There are few people who are passionate about narrating a story but fall-back because they feel they aren’t good at English. Is it necessary for people to have a strong grip on the language? Your comments on this?
Yes, language is important, but basic knowledge of it would do. Even I am not so good with English, but both my books were big hits only because I opted for simple yet thought provoking and entertaining narrations. And the thing that an author should take care of is getting hold of a great editor. With an editor who knows his job, your book sees brighter lights.

How do you come up with ideas/concepts for books? Tell us about your writing process and the way you brainstorm your ideas?
This one question, I would never know the answer for. I don’t know. Some of my works came to me in dreams literally.

How do you balance your writing, work and social life?
I really don’t. I don’t have a day job, so the only work I do is write. And I had a very limited set of friends I hang out with, and we all stay together. So there’s not much to maintain.

Do you feel it is hard for young authors to get the required attention in today’s market?
Not just today’s market. It is always hard to get attention from others. But in days of Facebook, Twitter, Instagram and many more social networking platforms, I think we had an edge now, if it can be properly used.

What have you read that has especially helped you in writing/improve your writing skills?
Many wonderful books. But if I should mention few, I would say – Chalam Rachanalu, Thilak kathalu, books of Ken Follett, Jeffery Archer and Irving Wallace.

How long did it take you to research and put together the current book? How did you come up with the idea of a WW2/Freedom background?
It took me three complete months to sum up the material to start. Travelling to Kolkata and Delhi in search of the files that were declassified regarding Subhash Chandra Bose took most of the time. But as I already said, one day I just got the urge to write a love story that burned in the fumes of a raging war, and then started ‘My Nightingale’.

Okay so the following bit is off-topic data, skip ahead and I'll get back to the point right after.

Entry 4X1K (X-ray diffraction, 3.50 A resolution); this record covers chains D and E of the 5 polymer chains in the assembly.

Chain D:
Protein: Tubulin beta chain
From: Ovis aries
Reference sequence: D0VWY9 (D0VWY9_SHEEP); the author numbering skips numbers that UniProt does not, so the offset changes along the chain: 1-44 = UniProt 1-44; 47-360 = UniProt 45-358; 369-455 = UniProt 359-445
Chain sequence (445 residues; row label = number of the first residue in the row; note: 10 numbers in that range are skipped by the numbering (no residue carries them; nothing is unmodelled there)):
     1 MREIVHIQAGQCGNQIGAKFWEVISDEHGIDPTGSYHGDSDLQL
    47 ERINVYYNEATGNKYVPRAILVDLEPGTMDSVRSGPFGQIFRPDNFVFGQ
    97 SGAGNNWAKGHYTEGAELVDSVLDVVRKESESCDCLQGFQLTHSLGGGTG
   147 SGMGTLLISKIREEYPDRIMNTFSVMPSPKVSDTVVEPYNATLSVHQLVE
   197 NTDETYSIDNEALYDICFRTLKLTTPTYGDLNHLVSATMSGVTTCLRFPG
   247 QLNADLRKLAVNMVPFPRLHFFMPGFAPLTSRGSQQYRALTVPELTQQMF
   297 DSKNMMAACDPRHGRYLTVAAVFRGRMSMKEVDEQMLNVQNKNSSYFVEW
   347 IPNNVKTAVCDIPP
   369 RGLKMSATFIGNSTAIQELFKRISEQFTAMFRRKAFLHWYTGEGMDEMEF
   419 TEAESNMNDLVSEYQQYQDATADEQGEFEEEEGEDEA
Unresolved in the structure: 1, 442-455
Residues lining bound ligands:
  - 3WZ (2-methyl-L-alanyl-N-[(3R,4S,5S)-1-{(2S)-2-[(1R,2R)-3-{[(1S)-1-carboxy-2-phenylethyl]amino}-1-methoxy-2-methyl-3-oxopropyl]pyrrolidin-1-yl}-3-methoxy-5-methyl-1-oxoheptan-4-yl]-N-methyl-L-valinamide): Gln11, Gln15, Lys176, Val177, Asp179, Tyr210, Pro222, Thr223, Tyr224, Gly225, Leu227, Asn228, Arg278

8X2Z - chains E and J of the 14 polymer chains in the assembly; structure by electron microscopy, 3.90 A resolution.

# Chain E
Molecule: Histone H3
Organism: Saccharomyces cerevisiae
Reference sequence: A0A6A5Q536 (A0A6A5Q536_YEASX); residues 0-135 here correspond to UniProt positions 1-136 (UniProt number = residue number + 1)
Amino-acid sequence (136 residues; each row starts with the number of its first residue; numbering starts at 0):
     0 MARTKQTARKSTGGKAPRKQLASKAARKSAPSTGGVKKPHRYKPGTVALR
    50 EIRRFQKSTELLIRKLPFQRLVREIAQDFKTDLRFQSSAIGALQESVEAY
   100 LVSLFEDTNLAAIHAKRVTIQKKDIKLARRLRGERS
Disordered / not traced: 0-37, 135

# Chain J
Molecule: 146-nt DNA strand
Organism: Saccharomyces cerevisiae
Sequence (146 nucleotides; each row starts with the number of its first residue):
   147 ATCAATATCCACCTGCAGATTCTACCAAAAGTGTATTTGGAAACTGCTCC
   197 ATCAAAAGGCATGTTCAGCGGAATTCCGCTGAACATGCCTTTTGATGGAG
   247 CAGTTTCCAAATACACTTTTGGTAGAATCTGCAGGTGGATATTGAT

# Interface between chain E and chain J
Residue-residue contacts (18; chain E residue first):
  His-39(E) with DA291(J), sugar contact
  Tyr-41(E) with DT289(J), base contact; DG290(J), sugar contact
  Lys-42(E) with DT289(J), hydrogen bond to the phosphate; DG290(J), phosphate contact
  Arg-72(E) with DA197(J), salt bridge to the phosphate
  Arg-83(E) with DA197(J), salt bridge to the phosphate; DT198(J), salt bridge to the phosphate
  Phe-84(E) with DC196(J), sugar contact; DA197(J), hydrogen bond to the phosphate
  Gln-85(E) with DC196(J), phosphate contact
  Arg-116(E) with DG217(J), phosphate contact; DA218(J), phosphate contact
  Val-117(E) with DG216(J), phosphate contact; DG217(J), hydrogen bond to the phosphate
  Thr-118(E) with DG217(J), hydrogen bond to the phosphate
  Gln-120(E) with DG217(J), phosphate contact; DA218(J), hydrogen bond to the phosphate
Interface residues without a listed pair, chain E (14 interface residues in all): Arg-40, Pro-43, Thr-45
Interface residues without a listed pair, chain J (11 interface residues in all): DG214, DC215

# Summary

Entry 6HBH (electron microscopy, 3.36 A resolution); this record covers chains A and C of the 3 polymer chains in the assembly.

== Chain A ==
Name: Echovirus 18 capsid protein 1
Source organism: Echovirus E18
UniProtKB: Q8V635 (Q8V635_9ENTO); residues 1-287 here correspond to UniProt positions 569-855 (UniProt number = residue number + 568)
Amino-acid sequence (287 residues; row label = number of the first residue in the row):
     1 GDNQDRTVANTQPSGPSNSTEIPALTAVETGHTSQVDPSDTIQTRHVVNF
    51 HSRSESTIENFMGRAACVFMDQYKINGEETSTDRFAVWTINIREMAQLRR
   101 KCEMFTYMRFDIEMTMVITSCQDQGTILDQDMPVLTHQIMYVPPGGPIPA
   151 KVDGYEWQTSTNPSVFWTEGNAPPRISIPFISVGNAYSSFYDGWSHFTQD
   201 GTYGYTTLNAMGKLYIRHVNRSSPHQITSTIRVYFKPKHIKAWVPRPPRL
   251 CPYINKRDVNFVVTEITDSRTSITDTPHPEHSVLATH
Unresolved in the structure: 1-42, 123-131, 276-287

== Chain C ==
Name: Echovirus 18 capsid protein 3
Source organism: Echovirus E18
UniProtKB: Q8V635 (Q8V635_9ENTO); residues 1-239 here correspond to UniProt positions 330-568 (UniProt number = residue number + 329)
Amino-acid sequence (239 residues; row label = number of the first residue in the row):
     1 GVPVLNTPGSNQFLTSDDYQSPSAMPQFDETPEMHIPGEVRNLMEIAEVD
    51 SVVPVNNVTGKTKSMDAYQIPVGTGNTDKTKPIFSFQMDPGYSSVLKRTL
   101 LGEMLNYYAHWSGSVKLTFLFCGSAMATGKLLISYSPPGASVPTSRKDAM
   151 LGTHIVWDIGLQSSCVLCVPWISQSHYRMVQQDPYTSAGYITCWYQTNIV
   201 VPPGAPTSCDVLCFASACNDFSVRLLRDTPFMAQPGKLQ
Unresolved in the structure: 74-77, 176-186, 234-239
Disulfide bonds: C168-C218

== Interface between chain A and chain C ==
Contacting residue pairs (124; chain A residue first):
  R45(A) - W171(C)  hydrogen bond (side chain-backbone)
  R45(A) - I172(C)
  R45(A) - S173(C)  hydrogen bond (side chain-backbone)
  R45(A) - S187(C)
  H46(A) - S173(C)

What has the overall reaction been to your book?
‘Overwhelming’ to describe in a single word. People ping me everyday saying that they love my works, stating that they have just completed reading and messaging me with all the love they felt. As I type this reply a guy named Abhinav Manthangode is messaging me on messenger saying that he was in utter excitement right now :)

Give us an interesting fun fact about your book.
My Nightingale’s raw story line is one of the time pass stories I used to entertain my friends with back in my intermediate when our study hour care taker used to take a power nap on his desk.

How did you break into publishing? Do you make enough from your book sales?
I have been rejected by many big publishing houses for NOT having enough of melodrama, soft porn and even as one of them stated ‘NOT enough masala’. I wondered if I am writing a novel or cooking Maggie. So I opted for self-publishing, which turned out to be one of the best decisions I ever took. And yes, I am making enough for my living ;)

What’s next for you? What are you working on now?
My third novel – Sambhavami, and few screenplays that I would be disclosing details about in few more months.

What is the best way for people to reach you to learn more about your writing and books?
You can always write to me at [email protected], message me on Facebook or Twitter. I always do reply, even if it takes little time.

HatkeStory: Arun Bhimavarapu has proved that the key to success is hard-work and determination. He has overcome hurdles thrown at him and aspires to become a good feature film writer someday.

So we end this wonderful story quoting India’s Master Blaster Sachin Tendulkar

When people throw stones at you,
You turn them into Milestones